Encyclopedia of Renaissance Philosophy

Living Edition
| Editors: Marco Sgarbi

Du Pont, René

Born: Unknown
Died: Unknown
  • Simone GuidiEmail author
Living reference work entry
DOI: https://doi.org/10.1007/978-3-319-02848-4_216-1
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Abstract

A French polemicist of the first half of the seventeenth century. He was the author of a Philosophie des esprits published in two editions (Paris 1602, Paris 1612), in which he defended and developed, in opposition to the materialists, the concept of intelligent spiritual substance. Du Pont’s views were close to those of Marsilio Ficino and Pico della Mirandola, and he put forward a theory of human nature in the scholastic tradition, with strong influences from Hermetic, Augustinian, and neo-Platonic thought.

Keywords

Human Nature Seventeenth Century Bodily Creature Original Aspect Spiritual Nature 
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Innovative and Original Aspects

A French polemicist of the first half of the seventeenth century, Du Pont is known mainly as the author of a Philosophie des esprits published in two editions (Paris 1602, Paris 1612) in which he defended and developed, in opposition to the materialists, the concept of intelligent spiritual substance. Here he took up Pico della Mirandola’s anthropocentrism, putting forward a theory of human nature in the scholastic tradition, with obvious roots in the Hermetic, Augustinian, and neo-Platonic schools of thought. Du Pont was a fervent Catholic who on various issues fell into line somewhat uncritically with the Aristotelian-Scholastic orthodoxy. His work is nonetheless an original and deeply felt appeal for a spiritual life expressed through a theological account of spiritual realities, notably featuring angels, demons and blessed souls, and the rewards and punishments of the next world. Throughout his work Du Pont drew abundantly on the imagery of mysticism, neo-Platonism, and Augustinian thought, often taking positions close to those of the Italian Renaissance thinkers.

Du Pont’s views are particularly well illustrated by the sixth book of his Philosophie des esprits, dedicated to the order that, in governing the universe, brings together all God’s creatures under the sign of His omnipotence. Nature, he argued, considers and brings together within itself all the possible combinations and patterns of the living, in a kind of universal and reciprocal reflection of everything. That means, he says, that even living beings are connected to each other by a set of analogies and that even explains the existence of mythological animals and other wonders and resemblances among living beings. By contrast, intellectual and angelic substances are quite unlike the bodily creatures living on earth. In this case too, proceeding from a tradition that we could trace back to Thomas Aquinas, spiritual and bodily creatures are the opposite sides of a contrasting and complementary polarity, characterized by completely different attributes.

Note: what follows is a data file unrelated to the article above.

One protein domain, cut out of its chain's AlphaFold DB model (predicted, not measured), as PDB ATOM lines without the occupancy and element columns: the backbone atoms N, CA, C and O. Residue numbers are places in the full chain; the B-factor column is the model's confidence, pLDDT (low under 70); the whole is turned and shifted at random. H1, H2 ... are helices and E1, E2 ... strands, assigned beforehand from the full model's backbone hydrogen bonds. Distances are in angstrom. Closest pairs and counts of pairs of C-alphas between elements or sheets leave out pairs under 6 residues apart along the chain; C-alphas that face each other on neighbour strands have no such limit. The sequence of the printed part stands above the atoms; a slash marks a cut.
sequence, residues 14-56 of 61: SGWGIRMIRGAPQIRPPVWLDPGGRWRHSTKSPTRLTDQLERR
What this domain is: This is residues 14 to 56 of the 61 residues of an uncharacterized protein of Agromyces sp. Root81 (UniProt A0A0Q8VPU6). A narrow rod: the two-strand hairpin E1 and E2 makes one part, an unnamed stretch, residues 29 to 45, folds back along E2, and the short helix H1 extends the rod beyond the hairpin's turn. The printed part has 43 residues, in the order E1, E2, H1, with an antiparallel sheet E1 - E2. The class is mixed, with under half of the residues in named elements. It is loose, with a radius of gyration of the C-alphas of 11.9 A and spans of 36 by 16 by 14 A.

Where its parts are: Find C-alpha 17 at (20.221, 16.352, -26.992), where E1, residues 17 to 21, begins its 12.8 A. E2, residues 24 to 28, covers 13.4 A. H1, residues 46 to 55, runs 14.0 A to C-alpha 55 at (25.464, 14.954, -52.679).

Man, the point of connection in this cosmological dualism, is, as he had been in Pico’s thinking, at the center, as a third element able to reconcile the contrast and as a microcosm summing up the whole variety of creation. From the point of view of his theory of mind, Du Pont draws on the hylomorphist tradition, but, as many sixteenth-century neo-Platonists had done, he revived various elements inspired by Platonistic or dualistic thinking (see Rodis-Lewis 1990) which he reconciled with the idea of a soul that was clearly identified as forma corporis. In line with Ficino before him (and with Pascal after him), Du Pont identified Man as an “animal and angel,” a creature between sense and intellect. It should be noted, however, that to illustrate the spiritual nature of the soul, he recommends a particular thought experiment of “removal” of the body from the human combination that perhaps illustrates the transition that had occurred in the sixteenth-century Aristotelian theory of mind, a shift toward a kind of “moderate” and intellectualistic hylomorphism that looked with interest at the common spiritual nature of angels and souls. According to Du Pont, by imagining the body not existing, Man can know what it feels like to be pure intellect (as Aquinas, e.g., could not do, except as far as the first principles are concerned), which amounts to knowing what it feels like to be an angel.

Cross-References

References

Primary Literature

  1. Du Pont R (1602) La philosophie des esprits, divisée en cinq livres et generaux discours chrestiens. Antoine Mesnier, ParisGoogle Scholar

Secondary Literature

  1. Rodis-Lewis G (1990) L’anthropologie cartésienne. PUF, ParisGoogle Scholar

Copyright information

© Springer International Publishing Switzerland 2014

Authors and Affiliations

  1. 1.SAPIENZA University of RomeRomeItaly